It’s Thursday night, and we’re at the auction that takes place in an old white church every week. I’m sitting with Mom, surrounded by tobacco-chewing men in overalls who smell like horses (or, worse, cows). Some of them sit beside their wives, who have brought their own cushions along to soften the pew. Mom doesn’t fit in, with her colorful bell-sleeved mini dress.
She is nothing like the farmers’ wives. They look her way when she jumps up waving her paddle, a paper plate attached to a popsicle stick with a number scrawled on it with a marker. Every time she raises her hand, plastic bangles clack in a stack on her slender wrist.
This is the first church we’ve been in for years and being in it is the only thing that energizes her, these days. It’s not God she worships anymore, though. It’s the joy of winning. She’ll bid on almost anything. Right now, she’s trying to get a weathered spinning wheel. She’s already bought one this summer, along with a copper pot, a broken old table she refers to as the “Duncan Phyfe,” and a rusted milk can she plans on spray painting and decorating with decals.
Every couple of seconds she heaves her paddle towards the babble of the auctioneer. It’s hard to get her attention while she’s bidding. She has to close the deal.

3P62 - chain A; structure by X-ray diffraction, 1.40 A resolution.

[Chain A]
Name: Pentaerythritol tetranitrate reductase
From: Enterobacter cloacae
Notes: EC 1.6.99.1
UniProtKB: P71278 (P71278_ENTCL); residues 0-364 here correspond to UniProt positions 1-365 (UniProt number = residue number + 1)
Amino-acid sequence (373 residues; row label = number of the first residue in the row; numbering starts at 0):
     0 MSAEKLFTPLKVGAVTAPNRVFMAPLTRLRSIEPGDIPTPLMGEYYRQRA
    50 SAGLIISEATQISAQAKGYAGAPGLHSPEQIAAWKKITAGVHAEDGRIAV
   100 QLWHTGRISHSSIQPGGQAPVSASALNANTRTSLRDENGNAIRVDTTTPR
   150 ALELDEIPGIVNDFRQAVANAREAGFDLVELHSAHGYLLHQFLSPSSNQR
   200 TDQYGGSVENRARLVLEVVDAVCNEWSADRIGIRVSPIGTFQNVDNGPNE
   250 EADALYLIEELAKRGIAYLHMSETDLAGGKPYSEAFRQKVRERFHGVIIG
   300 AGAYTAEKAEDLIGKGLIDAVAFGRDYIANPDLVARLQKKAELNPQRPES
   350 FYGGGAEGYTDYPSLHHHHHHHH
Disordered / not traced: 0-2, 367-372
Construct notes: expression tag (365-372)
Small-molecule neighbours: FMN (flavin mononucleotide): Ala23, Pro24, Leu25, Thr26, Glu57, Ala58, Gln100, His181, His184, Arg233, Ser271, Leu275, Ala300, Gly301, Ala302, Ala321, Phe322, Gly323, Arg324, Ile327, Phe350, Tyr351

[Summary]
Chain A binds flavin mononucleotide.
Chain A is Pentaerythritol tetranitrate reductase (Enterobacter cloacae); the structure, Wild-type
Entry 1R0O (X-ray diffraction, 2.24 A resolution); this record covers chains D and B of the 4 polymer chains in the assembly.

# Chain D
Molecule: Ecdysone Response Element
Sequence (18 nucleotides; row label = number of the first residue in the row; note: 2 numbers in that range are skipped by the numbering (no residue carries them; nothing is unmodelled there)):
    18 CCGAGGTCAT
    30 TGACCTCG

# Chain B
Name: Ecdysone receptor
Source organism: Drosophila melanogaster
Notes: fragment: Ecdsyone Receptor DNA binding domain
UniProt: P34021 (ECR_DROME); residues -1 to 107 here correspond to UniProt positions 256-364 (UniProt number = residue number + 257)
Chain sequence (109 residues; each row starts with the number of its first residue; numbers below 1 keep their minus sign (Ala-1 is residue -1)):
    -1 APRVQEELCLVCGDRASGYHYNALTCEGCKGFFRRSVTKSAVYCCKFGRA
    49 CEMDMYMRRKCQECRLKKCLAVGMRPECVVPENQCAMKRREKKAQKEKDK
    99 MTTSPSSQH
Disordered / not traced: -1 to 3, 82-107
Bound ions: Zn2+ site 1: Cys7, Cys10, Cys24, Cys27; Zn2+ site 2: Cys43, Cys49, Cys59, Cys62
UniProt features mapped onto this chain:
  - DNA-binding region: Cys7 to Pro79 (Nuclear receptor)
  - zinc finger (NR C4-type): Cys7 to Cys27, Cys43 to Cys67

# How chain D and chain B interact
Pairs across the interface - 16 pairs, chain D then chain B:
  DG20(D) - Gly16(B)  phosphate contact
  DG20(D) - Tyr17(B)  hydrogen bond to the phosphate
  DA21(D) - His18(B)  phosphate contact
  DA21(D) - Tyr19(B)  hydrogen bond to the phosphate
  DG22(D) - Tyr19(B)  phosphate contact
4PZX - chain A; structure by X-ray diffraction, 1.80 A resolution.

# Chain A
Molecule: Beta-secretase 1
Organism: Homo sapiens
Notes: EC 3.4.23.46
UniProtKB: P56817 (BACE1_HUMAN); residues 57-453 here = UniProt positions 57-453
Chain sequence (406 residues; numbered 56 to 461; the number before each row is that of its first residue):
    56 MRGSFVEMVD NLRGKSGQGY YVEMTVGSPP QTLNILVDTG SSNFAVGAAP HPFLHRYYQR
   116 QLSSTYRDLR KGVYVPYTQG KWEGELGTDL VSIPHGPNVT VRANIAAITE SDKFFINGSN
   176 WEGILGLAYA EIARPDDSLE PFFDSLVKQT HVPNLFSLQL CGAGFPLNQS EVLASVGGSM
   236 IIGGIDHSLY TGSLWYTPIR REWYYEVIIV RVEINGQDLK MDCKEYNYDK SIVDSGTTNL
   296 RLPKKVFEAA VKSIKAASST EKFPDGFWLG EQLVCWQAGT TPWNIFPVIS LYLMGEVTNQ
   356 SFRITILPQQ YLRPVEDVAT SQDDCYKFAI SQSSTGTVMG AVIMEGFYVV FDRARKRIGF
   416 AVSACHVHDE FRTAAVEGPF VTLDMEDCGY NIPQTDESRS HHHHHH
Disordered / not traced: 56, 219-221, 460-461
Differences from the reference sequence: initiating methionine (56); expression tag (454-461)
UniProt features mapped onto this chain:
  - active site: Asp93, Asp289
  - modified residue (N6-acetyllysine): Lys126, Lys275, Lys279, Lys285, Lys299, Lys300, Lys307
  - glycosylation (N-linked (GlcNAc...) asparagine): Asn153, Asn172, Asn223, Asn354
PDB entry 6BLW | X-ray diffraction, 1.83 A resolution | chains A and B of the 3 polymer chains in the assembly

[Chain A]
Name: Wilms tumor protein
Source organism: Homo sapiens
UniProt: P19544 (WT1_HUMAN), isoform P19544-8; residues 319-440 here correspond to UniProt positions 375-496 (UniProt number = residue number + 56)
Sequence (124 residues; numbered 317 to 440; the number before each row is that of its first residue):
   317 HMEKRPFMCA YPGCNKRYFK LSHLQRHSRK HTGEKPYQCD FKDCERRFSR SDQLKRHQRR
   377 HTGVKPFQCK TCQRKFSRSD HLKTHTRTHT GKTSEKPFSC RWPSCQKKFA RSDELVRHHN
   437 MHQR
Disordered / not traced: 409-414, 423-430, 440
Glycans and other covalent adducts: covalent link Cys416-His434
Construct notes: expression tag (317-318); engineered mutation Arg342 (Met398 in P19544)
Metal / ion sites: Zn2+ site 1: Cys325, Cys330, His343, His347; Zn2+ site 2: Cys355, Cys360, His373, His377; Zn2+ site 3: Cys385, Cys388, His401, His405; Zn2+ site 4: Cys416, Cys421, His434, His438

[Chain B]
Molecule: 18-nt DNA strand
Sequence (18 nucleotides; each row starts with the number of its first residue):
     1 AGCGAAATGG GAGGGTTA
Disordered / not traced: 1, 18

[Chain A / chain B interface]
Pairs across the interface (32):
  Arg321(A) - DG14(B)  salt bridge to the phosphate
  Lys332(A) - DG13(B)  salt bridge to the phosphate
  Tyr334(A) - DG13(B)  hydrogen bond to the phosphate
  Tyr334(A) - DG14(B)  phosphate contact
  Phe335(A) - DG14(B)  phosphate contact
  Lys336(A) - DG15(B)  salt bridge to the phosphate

“Sold to the pretty lady over there,” the auctioneer says, pointing at Mom and hammering his gavel before moving on to the next item being hauled onto the stage by the hired hands behind him.
“Can I have some money?” I ask her.
“No. What for?” she asks, indicating to me that there might be a ‘yes’ coming up if I press. She’s already eyeing the new item, a battered chest of drawers. The auction hands are shuffling in a circle, displaying an old dresser like a prize on The Price is Right.
“A donut,” I answer.
“Get me some coffee,” she says, handing me a dollar.
This is the third time I’ve waited in line for food or coffee tonight. While Mom bids anxiously on relics and my brothers explore in the presale area for old farm equipment with sharp edges, my entertainment entails returning again and again to the refreshment stand where the boy from the phone booth store is selling hot dogs, chips, donuts, and coffee.
My thumbs have healed, but now I’m worried about what I’m wearing. My light brown corduroy culottes have little white broken lines on them, like dashes on a typewriter. The fabric, which my mother picked out, looks to me like salted pretzels. It’s also way too hot for corduroy, but they were the only things clean.
“Can I have a black coffee and a donut, please?” I say.
I can’t look up, right into the boy’s face, because I’m too shy, but I can see that there are two girls back there with him. One has a beaded headband across her forehead and a tiny peace sign on a thin silver chain. The other has on white cutoff shorts with slits up the side. I want to be both of them, or some combination of the two.
I instantly wish I had chosen something else to wear, even if it was dirty. The boy didn’t recognize me the last two times I stood on the line. Or he pretended not to. This time, he remembers as he’s giving me my change, as though the coins passing from his hand to mine remind him. The change.
“What’s your name?” he asks.